Blue Ribbon Panel on Dental Sedation Report Now Available

In August of last year, the Sunset Advisory Commission requested a review by a blue ribbon panel of dental experts into dental anesthesia-related deaths in Texas as part of its review process of the State Board of Dental Examiners.

On January 4, that report was released and is available online in a PDF file from the SBDE website as well as below.

Conclusion and Recommendations (starting page 14)

The reasons patients die or become permanently disabled in connection with dental care are quite varied. In the BRP case reviews, only a minority of deaths appeared directly related to mishandled sedation/anesthesia. Each of the six major events in this review included at least one significant failure on the part of the sedation provider to follow traditionally accepted core concepts of proper sedation/anesthesia technique. Failures included: poor pre-operative evaluation, poor technique, poor monitoring, and poor emergency management. In fact, all six of the major events included at least two major failures.

In the six major events studied by BRP, if current rules had been closely followed and the failures avoided, there likely would have been no sedation related event. Every patient would have been thoroughly evaluated pre-operatively for the planned sedation/anesthetic, drugs would have been conservatively and cautiously administered, and keeping patients closely monitored both electronically and personally by the dentist throughout the procedure. For the minimal and moderate sedation providers, patients would never have become unresponsive. If a truly unpredictable emergency event had occurred, the well-trained and practiced team would have worked together to efficiently manage the situation, including a rapid call to 911 when appropriate.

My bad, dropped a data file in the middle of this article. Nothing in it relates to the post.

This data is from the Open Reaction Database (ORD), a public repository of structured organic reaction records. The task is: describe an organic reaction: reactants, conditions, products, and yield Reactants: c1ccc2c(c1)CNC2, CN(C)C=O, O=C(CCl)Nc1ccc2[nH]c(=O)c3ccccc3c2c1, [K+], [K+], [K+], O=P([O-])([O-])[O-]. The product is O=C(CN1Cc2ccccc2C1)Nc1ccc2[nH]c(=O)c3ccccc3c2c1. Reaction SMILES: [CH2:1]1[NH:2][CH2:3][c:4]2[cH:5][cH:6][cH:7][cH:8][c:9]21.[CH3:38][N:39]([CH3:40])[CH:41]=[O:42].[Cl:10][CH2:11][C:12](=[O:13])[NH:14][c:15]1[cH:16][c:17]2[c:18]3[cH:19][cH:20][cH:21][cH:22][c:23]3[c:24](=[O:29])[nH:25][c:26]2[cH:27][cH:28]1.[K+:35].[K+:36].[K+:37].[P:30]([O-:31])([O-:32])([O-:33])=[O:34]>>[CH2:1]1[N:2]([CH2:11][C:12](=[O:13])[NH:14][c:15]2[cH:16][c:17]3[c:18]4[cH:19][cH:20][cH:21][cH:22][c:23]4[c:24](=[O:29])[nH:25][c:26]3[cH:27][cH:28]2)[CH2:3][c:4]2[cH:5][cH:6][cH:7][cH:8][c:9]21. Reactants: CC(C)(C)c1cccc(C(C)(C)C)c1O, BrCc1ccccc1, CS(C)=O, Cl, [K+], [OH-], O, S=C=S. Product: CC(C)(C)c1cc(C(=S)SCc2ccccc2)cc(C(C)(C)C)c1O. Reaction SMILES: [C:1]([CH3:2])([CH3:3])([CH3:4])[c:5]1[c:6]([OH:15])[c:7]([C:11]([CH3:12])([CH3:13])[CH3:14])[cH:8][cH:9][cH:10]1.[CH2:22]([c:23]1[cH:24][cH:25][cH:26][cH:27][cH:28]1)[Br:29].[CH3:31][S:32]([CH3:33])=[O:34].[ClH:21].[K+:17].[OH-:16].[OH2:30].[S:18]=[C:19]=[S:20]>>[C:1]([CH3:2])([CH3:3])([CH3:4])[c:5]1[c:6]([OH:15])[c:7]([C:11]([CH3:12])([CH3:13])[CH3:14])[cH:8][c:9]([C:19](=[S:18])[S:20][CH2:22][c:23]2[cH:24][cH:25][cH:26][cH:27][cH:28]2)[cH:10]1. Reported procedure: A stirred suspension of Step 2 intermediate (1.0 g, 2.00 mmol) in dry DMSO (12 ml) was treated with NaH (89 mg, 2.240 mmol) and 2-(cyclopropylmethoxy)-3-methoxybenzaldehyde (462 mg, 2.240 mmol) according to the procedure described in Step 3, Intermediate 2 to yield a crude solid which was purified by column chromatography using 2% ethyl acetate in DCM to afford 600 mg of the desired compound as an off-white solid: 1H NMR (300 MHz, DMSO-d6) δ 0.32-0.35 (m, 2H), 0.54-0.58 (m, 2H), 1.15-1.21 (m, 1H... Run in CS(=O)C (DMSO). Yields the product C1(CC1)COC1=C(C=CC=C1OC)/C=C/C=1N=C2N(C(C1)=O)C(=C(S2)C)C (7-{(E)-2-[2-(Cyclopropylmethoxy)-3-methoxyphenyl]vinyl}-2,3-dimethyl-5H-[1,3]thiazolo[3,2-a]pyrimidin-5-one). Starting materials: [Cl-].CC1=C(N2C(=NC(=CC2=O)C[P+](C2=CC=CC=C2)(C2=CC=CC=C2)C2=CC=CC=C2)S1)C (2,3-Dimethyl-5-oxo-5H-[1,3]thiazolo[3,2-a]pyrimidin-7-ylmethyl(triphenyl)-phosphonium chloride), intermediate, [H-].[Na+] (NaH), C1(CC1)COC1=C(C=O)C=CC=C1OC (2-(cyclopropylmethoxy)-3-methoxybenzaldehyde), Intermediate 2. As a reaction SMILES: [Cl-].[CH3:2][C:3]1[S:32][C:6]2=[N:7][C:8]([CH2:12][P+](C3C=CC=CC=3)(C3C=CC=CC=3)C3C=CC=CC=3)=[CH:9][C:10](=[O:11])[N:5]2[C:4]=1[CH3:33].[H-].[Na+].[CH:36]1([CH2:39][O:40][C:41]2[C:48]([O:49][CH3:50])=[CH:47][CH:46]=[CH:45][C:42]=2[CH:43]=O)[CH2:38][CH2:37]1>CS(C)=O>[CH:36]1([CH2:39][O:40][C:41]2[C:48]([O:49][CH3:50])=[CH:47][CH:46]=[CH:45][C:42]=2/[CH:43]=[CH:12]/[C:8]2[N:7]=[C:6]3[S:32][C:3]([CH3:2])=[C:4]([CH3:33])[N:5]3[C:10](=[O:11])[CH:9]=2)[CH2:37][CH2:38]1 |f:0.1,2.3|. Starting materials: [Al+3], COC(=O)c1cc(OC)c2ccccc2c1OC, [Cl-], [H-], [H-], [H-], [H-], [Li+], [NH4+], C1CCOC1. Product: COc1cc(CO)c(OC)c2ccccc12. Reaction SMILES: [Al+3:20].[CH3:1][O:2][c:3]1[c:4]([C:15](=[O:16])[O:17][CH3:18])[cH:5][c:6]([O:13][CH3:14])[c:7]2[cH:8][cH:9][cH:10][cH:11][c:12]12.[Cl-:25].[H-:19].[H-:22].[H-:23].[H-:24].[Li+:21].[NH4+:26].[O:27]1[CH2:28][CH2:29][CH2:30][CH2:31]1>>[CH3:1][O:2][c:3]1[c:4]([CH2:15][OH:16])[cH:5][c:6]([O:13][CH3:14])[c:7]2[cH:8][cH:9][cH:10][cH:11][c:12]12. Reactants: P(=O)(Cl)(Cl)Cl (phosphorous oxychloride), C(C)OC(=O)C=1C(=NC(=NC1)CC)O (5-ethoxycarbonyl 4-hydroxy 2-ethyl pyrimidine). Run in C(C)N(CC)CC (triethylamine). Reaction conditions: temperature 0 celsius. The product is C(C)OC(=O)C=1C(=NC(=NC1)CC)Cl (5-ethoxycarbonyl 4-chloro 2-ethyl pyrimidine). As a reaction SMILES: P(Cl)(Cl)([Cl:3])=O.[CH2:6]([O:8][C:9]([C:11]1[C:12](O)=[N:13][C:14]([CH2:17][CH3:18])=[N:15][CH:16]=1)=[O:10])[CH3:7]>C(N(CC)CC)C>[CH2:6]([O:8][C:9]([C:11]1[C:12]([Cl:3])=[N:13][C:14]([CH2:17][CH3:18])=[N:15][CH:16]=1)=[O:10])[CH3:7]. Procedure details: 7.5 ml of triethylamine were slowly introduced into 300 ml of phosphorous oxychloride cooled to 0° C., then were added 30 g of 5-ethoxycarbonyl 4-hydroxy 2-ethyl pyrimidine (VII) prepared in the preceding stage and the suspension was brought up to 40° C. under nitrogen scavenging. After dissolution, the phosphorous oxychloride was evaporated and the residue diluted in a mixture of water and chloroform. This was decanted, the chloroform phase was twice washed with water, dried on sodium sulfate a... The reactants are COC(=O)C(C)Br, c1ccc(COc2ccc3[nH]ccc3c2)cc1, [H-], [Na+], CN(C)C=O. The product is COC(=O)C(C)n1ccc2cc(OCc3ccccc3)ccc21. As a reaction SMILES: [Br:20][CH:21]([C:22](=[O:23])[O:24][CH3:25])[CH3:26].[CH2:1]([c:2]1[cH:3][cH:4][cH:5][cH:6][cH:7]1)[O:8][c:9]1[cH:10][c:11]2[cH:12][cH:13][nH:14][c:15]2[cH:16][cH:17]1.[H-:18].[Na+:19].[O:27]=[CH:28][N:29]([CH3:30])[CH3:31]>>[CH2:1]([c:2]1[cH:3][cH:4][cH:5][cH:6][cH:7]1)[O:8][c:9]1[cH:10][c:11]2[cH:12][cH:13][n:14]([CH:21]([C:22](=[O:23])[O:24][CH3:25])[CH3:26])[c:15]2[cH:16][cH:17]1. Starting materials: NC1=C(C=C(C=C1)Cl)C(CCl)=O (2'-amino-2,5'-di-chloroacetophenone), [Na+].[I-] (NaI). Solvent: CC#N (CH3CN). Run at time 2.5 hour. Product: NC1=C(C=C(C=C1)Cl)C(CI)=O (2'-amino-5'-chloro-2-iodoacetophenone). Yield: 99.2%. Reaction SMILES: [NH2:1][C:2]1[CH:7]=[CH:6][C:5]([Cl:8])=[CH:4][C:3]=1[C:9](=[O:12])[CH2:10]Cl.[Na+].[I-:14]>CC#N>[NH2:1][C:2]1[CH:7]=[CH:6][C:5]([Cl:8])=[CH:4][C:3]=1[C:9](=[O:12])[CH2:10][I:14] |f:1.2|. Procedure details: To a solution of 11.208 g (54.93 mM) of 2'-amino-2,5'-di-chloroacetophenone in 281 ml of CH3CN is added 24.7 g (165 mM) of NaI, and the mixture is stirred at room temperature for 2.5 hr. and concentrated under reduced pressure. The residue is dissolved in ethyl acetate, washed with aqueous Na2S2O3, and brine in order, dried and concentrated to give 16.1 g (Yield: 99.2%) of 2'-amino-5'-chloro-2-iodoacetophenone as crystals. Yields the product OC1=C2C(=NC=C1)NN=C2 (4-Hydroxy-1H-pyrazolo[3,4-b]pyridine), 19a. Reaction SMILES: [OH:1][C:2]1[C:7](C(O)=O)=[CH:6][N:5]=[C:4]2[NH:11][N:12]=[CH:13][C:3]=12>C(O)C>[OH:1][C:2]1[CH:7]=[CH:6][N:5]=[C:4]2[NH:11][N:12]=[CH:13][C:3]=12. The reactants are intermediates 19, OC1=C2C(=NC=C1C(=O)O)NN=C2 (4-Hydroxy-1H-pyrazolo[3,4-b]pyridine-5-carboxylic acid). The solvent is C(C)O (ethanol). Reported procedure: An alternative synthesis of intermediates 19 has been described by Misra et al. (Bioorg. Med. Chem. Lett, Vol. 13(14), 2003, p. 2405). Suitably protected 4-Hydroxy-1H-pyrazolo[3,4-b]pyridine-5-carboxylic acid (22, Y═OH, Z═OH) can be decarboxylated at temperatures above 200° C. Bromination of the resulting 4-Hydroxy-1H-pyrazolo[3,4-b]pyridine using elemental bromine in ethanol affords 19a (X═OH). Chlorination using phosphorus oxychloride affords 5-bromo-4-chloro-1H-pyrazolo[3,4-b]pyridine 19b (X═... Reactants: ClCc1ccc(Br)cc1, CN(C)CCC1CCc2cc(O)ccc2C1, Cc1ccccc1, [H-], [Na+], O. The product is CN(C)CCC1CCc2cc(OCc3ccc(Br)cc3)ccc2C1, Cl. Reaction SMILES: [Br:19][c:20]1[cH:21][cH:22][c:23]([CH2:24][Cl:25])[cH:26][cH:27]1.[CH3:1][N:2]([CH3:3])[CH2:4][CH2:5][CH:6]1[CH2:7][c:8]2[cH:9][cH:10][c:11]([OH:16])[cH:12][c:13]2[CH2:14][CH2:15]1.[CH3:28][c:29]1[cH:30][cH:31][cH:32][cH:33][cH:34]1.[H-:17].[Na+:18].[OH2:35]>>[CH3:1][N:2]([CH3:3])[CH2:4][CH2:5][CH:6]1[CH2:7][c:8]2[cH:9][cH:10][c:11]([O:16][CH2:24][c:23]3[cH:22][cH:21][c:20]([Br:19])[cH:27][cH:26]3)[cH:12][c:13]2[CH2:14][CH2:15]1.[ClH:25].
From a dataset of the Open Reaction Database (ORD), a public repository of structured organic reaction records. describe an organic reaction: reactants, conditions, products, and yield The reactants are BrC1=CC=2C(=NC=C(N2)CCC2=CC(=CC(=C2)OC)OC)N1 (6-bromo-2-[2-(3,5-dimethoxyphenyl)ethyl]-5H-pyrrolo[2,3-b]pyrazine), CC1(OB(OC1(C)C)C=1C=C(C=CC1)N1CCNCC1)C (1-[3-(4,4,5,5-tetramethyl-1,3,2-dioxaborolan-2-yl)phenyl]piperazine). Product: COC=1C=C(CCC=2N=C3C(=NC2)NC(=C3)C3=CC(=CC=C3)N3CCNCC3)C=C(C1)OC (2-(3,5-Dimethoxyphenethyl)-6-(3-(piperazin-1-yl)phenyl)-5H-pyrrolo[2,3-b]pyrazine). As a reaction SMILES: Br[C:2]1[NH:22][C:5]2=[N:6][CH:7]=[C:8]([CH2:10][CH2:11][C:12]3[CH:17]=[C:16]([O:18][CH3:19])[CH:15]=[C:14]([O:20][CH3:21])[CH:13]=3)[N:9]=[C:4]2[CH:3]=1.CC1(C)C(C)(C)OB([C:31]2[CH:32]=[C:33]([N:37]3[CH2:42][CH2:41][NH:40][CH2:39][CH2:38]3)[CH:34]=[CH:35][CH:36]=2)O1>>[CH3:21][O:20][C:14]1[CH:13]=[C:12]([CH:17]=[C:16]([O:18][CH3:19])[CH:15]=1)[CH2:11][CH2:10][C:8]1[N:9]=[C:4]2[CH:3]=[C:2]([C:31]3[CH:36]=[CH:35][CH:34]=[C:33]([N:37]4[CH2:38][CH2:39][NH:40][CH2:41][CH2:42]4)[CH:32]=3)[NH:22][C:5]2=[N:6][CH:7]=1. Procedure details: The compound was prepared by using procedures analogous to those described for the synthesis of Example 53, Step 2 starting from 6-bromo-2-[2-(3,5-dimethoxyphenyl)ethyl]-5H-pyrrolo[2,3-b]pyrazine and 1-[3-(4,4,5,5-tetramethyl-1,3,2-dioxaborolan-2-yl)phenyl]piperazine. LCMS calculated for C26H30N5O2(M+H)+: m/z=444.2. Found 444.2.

Unfortunately, these events did occur and they appear related to failures by the sedation/anesthesia provider at a basic level: poor preparation, poor technique and poor performance when an emergency did occur. It is unclear why practitioners allow this to happen. Equally challenging is to know how to remedy the situation.

The challenge to this panel is to consider whether or not reasonable changes to laws, rules or enforcement will motivate dentists to not be lax, but be meticulously attentive to each step in the sedation/anesthesia process and maintain the highest standard of safety. Rules changes should not limit access to care and should create a regulatory structure to foster best practices in sedation/anesthesia.

The BRP discussed many possible recommendations and suggestions that might be helpful, some clinical in nature, some administrative.

Clinical recommendations:

  • The SBDE should have the authority to conduct inspections of dentists administering sedation/anesthesia. Thirty-six states have some type of sedation/anesthesia office provider inspection. The BRP suggests any inspections emphasize evaluation of the competency of the dentist.
  • The SBDE have the authority to review sedation records of level 2, 3 and 4 providers. Determination that the records did not meet the standard of care would be used as an indicator for an on-site office inspection. In the 19 major events/mishaps, there was a strong correlation between poor documentation and poor performance during an office emergency.
  • The SBDE mandate that sedation providers have written emergency protocols and that they be required to practice these protocols six times per year. Of the cases where an emergency occurred in the office, 11 of 13 mishaps were managed poorly. Literature clearly supports not only the use of emergency protocols (checklists) but also the use of pre-operative checklists. This should include a mechanism to encourage rapid activation of EMS when an emergency occurs and assure adequate access for EMS services.